Corrections Consequences of Three Strikes Laws Essay

Pages: 3 (958 words)  ·  Style: APA  ·  Bibliography Sources: 4  ·  File: .docx  ·  Level: College Senior  ·  Topic: Criminal Justice


Consequences of Three Strikes Laws

This is one law that means what it says. Three Strikes and You're Out! In the mid-1990's, policymakers in more than half the states and the federal government responded to escalating crime rates by passing laws that imposed lifetime sentences on repeat offenders. Since then, the movement, which embodies the overall "get tough with crime" approach to the criminal justice sentencing system, has generated much controversy. Critics argue that Three Strike laws have consequences that are disproportionate, costly, and ineffective on crime (Walsh, 2007 ).

Disproportionate: While it is true a third strike does not have to be violent, it is also true that the first and second strikes do have to be serious or violent. So if you have two strikes and the third one is a petty thief you could do life in prison. Some augur this third strike is unfair (Reynolds, n.d.).

Costly: Three Strikes could cause over-crowding in prisons with non-violent offenders at a cost of $22,000 dollars per inmate per year (in California). Over-crowding has its own consequences: managing the over-crowding which could include early releases of prisoners, raising funds to build more prisons, and transferring prisoners to other correctional subsystems causing more overcrowding of those systems (Reynolds, n.d.).

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Effectiveness: Does the law prevent crimes of two strike criminals? Some say no. Proponents for the law say it's had an enormous deterrent effect. Unlike other laws, with multiple loopholes to slip through, the words "Three Strikes" have meaning and consequence to repeat offenders. If Three Strikes deters a criminal from committing a crime, that is prevention!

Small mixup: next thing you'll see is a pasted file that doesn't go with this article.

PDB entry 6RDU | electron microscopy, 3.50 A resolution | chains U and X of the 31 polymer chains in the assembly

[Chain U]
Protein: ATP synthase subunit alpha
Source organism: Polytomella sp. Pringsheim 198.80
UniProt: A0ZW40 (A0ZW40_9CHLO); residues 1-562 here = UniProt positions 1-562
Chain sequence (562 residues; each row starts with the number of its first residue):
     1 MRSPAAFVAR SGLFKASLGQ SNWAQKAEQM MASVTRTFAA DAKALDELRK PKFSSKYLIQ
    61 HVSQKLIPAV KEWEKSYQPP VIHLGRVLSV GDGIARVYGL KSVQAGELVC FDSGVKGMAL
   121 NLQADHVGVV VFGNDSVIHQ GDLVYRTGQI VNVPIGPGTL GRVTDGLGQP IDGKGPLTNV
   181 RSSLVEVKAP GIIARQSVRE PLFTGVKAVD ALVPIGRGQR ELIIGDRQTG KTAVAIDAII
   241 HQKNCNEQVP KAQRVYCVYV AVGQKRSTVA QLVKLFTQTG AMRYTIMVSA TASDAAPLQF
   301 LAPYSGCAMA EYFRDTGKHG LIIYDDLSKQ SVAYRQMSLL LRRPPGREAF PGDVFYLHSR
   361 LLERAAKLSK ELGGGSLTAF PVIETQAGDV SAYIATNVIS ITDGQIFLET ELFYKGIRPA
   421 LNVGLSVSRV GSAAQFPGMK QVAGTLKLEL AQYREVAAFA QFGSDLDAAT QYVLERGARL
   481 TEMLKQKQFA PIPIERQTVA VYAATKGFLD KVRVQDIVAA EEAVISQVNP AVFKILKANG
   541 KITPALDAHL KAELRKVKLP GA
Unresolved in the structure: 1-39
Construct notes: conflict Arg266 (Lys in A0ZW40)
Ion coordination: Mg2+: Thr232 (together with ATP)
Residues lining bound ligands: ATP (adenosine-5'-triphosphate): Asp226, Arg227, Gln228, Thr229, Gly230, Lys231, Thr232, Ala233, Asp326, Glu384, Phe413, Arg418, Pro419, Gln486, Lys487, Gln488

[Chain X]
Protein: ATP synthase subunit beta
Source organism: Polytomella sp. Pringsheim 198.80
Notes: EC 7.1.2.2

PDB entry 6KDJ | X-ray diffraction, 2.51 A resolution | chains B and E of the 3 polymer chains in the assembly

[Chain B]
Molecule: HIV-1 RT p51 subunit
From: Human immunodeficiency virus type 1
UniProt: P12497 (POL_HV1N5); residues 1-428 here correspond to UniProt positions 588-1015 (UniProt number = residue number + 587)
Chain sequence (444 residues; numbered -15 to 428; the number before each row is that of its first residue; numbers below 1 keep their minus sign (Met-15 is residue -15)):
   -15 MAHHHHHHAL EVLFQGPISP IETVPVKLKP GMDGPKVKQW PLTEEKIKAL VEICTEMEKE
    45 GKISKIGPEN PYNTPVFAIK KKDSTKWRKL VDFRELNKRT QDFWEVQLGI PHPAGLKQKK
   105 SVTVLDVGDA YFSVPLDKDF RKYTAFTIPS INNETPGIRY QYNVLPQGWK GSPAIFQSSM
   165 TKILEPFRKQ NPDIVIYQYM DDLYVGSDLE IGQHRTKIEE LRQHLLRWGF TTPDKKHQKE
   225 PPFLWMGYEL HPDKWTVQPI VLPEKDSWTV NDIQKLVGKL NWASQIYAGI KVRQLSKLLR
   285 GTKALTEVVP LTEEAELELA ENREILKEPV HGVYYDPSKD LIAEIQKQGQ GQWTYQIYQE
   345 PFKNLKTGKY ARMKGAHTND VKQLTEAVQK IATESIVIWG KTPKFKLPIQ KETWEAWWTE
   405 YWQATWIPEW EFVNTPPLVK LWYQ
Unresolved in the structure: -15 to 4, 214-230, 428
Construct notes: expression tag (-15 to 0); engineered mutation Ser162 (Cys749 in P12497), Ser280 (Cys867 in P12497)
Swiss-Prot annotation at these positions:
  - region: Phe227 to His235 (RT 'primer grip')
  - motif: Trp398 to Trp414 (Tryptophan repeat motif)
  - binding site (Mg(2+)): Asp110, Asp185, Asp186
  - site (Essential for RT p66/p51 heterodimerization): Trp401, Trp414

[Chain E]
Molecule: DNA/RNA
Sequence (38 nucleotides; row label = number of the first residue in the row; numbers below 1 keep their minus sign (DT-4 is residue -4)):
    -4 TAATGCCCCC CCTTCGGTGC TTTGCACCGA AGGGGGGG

Do boot camps have a future in United States corrections?

Essay on Corrections Consequences of Three Strikes Laws This Assignment

Boot camps are a correction sanction based on programming that is modeled after military basic training camp. Boot camp programs, also known as Shock incarceration, typically exist as an alternative sanction that is meant to be a punishment less severe than a sentence to prison incarceration, yet more severe than a sentence of probation (MacKenzie & Armstrong, 2004).

Boot camps have over the years faced scrutiny as intense as a drill instructor sizing up new recruits. From research doubting the validity of the military methodology to states shutting down the programs all together, the future of correctional boot camps has never been certain (Coppola, 2008 ).

Boot Camps can be an intensive six-month program of hard physical labor, academic education, drug treatment, and personal counseling. Inmate's, ages 16 through 39, who were convicted of non-violent crimes and are within three years of release are eligible to participate. Boot camp programs are continually being examined to see what changes need to be made -- are the programs working, and should they be continued in the future? But with nearly 36,500 graduates, along with providing its state a savings topping almost $1 billion, the New York State Department of Correctional Services' Prison Boot Camp… [END OF PREVIEW] . . . READ MORE

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How to Cite "Corrections Consequences of Three Strikes Laws" Essay in a Bibliography:

APA Style

Corrections Consequences of Three Strikes Laws.  (2009, April 7).  Retrieved October 31, 2020, from

MLA Format

"Corrections Consequences of Three Strikes Laws."  7 April 2009.  Web.  31 October 2020. <>.

Chicago Style

"Corrections Consequences of Three Strikes Laws."  April 7, 2009.  Accessed October 31, 2020.